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The Importance of Compensation-Free Optics in Microscope Design

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OEM optics

At Olympus, we’re known for our high-end microscopes that support the life science, medical, and industrial fields (as well as many others). What you may not realize is that in addition to designing our own microscopes, we supply objectives and other optical parts to microscope-based imaging system manufacturers to assist engineering teams around the world.

When designing new devices, these engineers have the common aim of ensuring high image quality and flexibility. One way we help meet this goal is by developing imaging optical systems with compensation-free lenses. Read on to learn how these optical systems improve microscope design and performance.

Designing an Imaging Optical System for a Microscope

An imaging optical system for a microscope consists of an objective, which is placed close to the specimen, and a tube lens, which focuses the light from the objective. Today, objectives are often designed to emit parallel light rays (to be infinity corrected) so that optical components, such as a half mirror for splitting a beam and a filter for fluorescence observation, can be added into the light path between the objective and the tube lens.

To produce high-quality images, aberration correction is used in objective design. This is generally employed in two ways: the compensation method and the compensation-free method.

Here’s a brief overview of each method:

  1. The compensation method

    When an optical system is designed with the compensation method, the objective and the tube lens work to correct aberrations in a complementary way.

  2. The compensation-free method

    In contrast, when an optical system is designed with the compensation-free method, the objective and the tube lens are fully corrected for aberrations independently of each other.

The difference between these two methods is illustrated in Figures 1-2 below.

Aberration correction in optical systems with the compensation method

Figure 1: The mechanisms of aberration correction with the compensation method. The objective and the tube lens work to correct aberrations in a complementary way.

Aberration correction in optical systems with the compensation-free method

Figure 2: The mechanisms of aberration correction with the compensation-free method. The objective and tube lens correct aberration independently of each other.

Advantages of the Compensation-Free Method for Microscope Design

If you design an objective and a tube lens with the compensation method, you will face various problems if you only want to integrate the objective or tube lens in your system.

Consider this example: the schematic diagram below (Figure 3) shows how a laser beam is introduced to a specimen via an objective. If the objective was designed with the compensation-free method (Figure 3a), the laser beam won’t be affected by the laser wavelength. In contrast, if the objective was designed with the compensation method (Figure 3b), the laser beam will be directed to an unintended point because aberrations at the objective haven’t been eliminated.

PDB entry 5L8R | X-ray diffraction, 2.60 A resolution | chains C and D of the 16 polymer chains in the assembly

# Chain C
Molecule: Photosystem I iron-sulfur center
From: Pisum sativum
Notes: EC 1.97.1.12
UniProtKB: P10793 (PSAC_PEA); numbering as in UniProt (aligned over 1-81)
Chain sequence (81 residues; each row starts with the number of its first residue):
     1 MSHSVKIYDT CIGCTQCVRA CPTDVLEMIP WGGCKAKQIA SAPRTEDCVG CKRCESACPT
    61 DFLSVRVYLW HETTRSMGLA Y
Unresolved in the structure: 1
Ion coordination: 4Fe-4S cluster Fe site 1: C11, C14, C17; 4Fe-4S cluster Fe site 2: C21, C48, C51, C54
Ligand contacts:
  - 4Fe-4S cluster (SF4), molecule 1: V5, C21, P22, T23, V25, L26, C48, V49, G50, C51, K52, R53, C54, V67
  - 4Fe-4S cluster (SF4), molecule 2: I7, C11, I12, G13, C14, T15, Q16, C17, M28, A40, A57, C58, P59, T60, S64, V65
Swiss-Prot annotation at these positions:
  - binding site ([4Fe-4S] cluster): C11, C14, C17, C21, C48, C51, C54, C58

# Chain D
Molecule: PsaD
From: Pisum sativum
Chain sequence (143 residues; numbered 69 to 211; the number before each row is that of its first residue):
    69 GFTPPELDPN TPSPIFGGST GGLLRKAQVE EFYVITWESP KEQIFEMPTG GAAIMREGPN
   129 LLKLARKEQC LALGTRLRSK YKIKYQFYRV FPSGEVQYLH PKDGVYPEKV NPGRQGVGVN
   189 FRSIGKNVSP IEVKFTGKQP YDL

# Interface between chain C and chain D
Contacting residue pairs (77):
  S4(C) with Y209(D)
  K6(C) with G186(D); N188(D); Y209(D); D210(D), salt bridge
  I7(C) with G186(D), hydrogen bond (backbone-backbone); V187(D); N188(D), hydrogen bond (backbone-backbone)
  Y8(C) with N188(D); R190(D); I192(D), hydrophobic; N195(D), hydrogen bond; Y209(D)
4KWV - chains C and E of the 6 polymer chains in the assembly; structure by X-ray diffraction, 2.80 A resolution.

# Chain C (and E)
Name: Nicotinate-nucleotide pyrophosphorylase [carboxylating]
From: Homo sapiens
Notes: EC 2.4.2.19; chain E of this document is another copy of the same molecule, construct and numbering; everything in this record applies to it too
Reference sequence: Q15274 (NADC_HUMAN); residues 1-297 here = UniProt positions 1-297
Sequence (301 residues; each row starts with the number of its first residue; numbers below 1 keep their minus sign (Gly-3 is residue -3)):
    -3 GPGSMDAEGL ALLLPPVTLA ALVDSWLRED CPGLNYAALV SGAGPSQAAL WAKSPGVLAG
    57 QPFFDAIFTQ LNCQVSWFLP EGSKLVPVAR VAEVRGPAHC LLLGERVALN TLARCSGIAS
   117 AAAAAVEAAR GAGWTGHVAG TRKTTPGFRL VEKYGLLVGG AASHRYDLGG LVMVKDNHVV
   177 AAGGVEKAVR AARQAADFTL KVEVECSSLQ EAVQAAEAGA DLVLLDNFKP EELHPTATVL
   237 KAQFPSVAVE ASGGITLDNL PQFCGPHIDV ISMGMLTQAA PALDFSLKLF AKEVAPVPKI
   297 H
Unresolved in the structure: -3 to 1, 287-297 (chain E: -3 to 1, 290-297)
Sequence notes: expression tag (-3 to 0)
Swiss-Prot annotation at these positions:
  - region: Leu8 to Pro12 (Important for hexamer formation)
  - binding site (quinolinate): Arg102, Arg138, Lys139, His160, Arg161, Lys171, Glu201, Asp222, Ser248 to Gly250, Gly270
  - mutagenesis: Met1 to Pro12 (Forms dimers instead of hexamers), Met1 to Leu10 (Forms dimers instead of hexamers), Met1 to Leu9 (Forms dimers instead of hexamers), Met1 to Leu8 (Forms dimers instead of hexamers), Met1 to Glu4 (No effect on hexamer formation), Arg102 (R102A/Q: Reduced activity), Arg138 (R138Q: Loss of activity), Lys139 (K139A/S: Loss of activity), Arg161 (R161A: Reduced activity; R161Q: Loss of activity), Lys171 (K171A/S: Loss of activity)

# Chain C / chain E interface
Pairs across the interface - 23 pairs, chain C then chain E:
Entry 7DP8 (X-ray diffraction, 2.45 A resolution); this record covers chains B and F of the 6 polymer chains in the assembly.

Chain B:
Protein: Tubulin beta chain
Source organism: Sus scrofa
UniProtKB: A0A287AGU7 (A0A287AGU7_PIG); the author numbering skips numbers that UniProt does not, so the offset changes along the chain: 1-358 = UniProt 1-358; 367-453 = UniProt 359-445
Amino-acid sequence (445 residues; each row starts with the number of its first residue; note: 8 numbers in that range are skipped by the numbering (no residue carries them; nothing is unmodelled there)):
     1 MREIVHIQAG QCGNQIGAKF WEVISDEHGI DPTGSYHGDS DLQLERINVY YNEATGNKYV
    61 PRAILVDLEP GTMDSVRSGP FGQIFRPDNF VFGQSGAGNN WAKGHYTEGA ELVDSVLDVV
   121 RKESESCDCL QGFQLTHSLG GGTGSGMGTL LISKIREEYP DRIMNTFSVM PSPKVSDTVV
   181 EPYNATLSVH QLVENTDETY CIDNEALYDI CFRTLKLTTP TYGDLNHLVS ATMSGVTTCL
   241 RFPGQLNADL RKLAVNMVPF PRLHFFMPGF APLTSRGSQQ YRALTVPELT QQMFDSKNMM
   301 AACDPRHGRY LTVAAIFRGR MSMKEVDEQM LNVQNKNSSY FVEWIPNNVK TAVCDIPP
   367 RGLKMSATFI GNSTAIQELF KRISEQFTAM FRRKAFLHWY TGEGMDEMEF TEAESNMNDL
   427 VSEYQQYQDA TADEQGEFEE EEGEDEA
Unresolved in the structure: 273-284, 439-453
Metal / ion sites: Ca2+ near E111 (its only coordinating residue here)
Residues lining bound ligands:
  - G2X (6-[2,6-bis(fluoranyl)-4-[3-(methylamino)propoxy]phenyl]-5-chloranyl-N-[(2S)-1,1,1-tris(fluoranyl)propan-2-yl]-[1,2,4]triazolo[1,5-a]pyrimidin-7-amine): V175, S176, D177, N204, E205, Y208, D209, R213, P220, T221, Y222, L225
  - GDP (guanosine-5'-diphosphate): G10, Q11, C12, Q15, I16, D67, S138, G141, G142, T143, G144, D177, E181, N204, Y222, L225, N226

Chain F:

Figure 3 (a)Figure 3 (b)

Figure 3: (a) With the compensation method, the laser beam is directed to an unintended point. (b) Effect of the optical design method on laser introduction. With the compensation-free method, the laser beam isn’t affected by the laser wavelength.

Benefits of Integrating Compensation-Free Optics into a Microscope Design

Incorporating an imaging optical system designed with the compensation-free method can benefit your device by:

  1. Giving your system the ability to acquire a clear image with no color blurs throughout the entire field of view, even if only the objective is implemented
  2. Improving the laser positioning accuracy when lasers with different wavelengths are introduced

Imaging optical systems designed with the compensation-free method can improve the reliability and performance of microscope-based imaging systems. One example is our Olympus UIS2 objectives combined with our super wide tube lens. In particular, the X Line objectives, which are corrected for aberrations within a range of 400–1,000 nm, can be used for widefield, high-resolution observations with a broad range of wavelengths. The tube lens, which is also designed with the compensation-free method, can be used independently. Both optical components are compact and lightweight for easy integration.

In summary, these optical parts help engineering teams design microscopes that can easily maintain a uniform image quality throughout the entire field of view, even when combined with commercially available lens components.

To find out more about Olympus’ high-quality OEM optics, components, frames, and parts to integrate into your microscope designs, please visit www.olympus-lifescience.com/oem-components.

Related Content

Why Objectives with Wavefront Aberration Control Are Essential for Good Microscope Design

Good Optics—Improving Single-Molecule Sensitivity in Confocal Microscopy

Brochure: OEM Microscope Component Solutions

OEM经理

Bunryu Arashi在欧洲奥林巴斯科学解决方案担任OEM经理。Bunryu拥有12年的显微镜产品开发经验,曾经为奥林巴斯BX和CKX系列显微镜设计过物镜,相机适配器,以及照明光学系统。他拥有日本大阪大学的工程学硕士学位。

2021年1月21日
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